When we reviewed the "original" (there's an abstract use of the word, eh?) Super Mario Advance back in June 2001, we said "blah blah blah not bad but why not Super Mario Bros. 3? What is this Mario Bros. 2 shit about? It isn't even Mario! It's based on some random Japanese platformer that Nintendo bought up and then repainted!"
Nobody listened. And as much as we've loved the ports of Super Mario World and Yoshi's Island since then, we've always just... I dunno... preferred the way SMB3 was put together. It was a pixel perfect double-jump over its predecessors in terms of visuals, level design and virtually everything else, and although its 16-bit successors were unquestionably magnificent, neither of them affected us in the same way.
More than two years later, we're finally getting our way. Super Mario Bros. 3 is being released on the Game Boy Advance this Friday, and after a day of slipping back into our old SMB3-related habits, we can't help but recommend it.
Let's face it: it's been ten years since you played this [confession: I was an Amiga boy, I was playing Superfrog, rather than £50 SNES games -Ed]. Even if you played Super Mario All-Stars on the SNES (Mario Bros. 1-3 and a rock hard "Lost Levels" data disk for the original game), chances are you haven't picked up a pad, bopped a giant fish on the head, or watched a shell rebound endlessly between golden coin-filled blocks for more than half a decade.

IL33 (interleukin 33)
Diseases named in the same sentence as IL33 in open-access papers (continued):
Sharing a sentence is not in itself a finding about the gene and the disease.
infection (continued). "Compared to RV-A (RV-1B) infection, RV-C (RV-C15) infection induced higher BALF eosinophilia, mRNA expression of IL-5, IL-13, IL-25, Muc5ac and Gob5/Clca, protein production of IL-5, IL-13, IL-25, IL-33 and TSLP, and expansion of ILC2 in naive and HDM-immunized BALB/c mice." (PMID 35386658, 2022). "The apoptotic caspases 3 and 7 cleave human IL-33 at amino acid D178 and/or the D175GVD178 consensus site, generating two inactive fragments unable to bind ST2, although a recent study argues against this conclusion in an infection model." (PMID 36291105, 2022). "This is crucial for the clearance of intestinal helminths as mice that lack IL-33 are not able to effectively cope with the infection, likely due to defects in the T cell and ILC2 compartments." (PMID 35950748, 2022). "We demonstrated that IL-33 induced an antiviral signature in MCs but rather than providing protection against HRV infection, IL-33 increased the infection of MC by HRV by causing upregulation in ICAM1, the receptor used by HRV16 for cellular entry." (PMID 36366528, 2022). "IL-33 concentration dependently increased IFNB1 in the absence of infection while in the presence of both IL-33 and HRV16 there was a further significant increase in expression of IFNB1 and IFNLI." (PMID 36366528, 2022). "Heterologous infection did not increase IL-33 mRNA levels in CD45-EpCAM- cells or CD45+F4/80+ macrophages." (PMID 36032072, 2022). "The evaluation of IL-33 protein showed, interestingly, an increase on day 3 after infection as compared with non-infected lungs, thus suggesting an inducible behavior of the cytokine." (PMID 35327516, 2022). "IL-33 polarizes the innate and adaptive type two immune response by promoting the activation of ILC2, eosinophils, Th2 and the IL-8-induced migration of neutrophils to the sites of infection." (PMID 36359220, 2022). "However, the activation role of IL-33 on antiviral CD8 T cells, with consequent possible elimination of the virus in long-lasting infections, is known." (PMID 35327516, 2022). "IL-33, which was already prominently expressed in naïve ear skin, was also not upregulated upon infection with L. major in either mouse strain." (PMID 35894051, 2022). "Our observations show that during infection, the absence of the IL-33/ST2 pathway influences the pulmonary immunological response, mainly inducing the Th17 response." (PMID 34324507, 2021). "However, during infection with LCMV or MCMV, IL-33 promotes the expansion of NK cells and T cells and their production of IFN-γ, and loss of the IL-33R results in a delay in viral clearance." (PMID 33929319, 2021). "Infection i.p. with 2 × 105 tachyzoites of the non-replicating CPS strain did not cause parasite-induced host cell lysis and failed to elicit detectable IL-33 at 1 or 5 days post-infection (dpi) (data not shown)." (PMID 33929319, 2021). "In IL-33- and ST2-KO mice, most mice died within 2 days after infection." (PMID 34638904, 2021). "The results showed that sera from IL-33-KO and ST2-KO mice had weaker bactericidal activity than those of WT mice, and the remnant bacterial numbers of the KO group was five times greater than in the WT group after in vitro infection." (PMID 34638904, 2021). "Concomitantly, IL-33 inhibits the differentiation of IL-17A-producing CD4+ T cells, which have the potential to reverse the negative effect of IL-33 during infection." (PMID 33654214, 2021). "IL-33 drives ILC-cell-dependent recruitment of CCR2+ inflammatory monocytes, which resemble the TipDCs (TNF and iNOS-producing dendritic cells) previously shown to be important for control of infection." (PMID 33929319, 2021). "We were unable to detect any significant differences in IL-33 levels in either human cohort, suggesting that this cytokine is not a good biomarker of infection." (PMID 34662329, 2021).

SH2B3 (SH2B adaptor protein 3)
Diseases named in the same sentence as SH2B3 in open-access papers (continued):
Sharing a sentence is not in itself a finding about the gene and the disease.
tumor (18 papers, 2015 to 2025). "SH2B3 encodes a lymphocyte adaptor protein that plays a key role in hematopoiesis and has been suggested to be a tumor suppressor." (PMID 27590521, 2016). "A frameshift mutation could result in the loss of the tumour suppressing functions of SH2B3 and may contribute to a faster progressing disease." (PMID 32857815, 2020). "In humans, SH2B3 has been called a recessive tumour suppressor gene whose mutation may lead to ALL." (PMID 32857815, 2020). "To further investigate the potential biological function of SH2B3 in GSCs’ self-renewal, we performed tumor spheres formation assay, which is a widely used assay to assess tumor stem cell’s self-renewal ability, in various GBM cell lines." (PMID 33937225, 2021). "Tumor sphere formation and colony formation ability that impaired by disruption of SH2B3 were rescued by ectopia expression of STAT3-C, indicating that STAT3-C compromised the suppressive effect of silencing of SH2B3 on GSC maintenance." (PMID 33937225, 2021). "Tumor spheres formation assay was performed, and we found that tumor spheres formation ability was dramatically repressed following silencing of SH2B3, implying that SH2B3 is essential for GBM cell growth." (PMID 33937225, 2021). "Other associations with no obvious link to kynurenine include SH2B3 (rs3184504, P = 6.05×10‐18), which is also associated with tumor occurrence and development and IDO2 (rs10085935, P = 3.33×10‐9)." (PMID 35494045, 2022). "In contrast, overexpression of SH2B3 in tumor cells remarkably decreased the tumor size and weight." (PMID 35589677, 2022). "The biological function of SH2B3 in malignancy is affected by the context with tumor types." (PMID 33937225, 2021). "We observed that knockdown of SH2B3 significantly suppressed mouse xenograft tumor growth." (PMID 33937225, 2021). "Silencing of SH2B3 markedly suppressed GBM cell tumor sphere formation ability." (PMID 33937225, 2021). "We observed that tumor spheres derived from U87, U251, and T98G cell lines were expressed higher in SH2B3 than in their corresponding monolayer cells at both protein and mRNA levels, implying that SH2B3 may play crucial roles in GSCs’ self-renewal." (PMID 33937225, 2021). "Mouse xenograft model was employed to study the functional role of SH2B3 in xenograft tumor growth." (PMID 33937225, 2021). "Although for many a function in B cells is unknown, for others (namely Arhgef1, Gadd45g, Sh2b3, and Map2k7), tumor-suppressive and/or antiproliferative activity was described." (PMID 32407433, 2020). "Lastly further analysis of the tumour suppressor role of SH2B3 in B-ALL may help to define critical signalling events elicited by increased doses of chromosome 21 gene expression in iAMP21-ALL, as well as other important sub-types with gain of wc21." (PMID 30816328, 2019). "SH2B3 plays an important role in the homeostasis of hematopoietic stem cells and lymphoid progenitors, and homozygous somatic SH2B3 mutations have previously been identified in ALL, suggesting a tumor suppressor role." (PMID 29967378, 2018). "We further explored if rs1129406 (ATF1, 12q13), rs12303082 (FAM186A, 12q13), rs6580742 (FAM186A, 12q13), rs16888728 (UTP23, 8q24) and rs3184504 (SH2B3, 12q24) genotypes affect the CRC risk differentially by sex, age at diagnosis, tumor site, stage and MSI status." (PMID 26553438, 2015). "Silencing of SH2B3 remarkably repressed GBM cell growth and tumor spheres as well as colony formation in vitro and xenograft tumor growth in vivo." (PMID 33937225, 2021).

And it's time to get back to it. Trust us. Yes, there are loads of games out this Christmas. Loads. On all formats. But this is so much better than 90 per cent of them that it demands attention. There's something simple and elegant about SMB3. Like Mario 64, which gave us the simple joy of collecting big, shiny stars, SMB3 was never complicated, but equally there was never any danger of getting bored, because each new level was a different challenge, a different style of playpen, with different toys. Better toys. And it's chock-ful of ideas that became convention. Perhaps for some that'll be a turn-off, but then nobody really hit the nail so squarely on the head...
You could even vary your approach, often being allowed to pick the next level out of a couple of options. You could usually even get by without completing every level in a world, but if you did then you'd miss out on extras unlocked through match-the-card, match-the-pictures and bop-the-hammer-brothers mini-games.
In fact, you could feasibly complete it in a few short hours, but that wasn't the point. Heck, you could warp to world eight and polish it off in less than an hour, but then you wouldn't uncover treats hidden in the sky, find out what lurks on the other end of all those green pipes, or get anywhere near the value out of SMB3 that it offers persistent, inquisitive gamers.
On the surface of it, you've got the archetypal Mario adventure - loads of simple left-to-right 2D platforming levels, a range of power-ups, blocks to bash from below, enemies to bop from above, and simple, clean graphics to round it all off. Throw in the usual Mario Bros. arcade multiplayer game (one screen, several pipes, and shell-based enemies to use against one another), and you've got Super Mario Advance 4.